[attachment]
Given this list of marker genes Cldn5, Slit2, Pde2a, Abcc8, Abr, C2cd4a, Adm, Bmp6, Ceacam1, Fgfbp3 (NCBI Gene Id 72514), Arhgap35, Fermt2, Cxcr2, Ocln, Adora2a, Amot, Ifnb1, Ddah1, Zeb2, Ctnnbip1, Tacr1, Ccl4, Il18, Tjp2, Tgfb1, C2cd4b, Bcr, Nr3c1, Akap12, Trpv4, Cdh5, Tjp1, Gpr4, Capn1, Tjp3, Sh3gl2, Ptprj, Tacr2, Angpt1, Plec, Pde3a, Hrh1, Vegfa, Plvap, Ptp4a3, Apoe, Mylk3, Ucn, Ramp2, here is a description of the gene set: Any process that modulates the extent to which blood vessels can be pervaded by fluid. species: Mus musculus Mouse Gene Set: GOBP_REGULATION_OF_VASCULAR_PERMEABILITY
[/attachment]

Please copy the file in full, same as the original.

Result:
Given this list of marker genes Cldn5, Slit2, Pde2a, Abcc8, Abr, C2cd4a, Adm, Bmp6, Ceacam1, Fgfbp3 (NCBI Gene Id 72514), Arhgap35, Fermt2, Cxcr2, Ocln, Adora2a, Amot, Ifnb1, Ddah1, Zeb2, Ctnnbip1, Tacr1, Ccl4, Il18, Tjp2, Tgfb1, C2cd4b, Bcr, Nr3c1, Akap12, Trpv4, Cdh5, Tjp1, Gpr4, Capn1, Tjp3, Sh3gl2, Ptprj, Tacr2, Angpt1, Plec, Pde3a, Hrh1, Vegfa, Plvap, Ptp4a3, Apoe, Mylk3, Ucn, Ramp2, here is a description of the gene set: Any process that modulates the extent to which blood vessels can be pervaded by fluid. species: Mus musculus Mouse Gene Set: GOBP_REGULATION_OF_VASCULAR_PERMEABILITY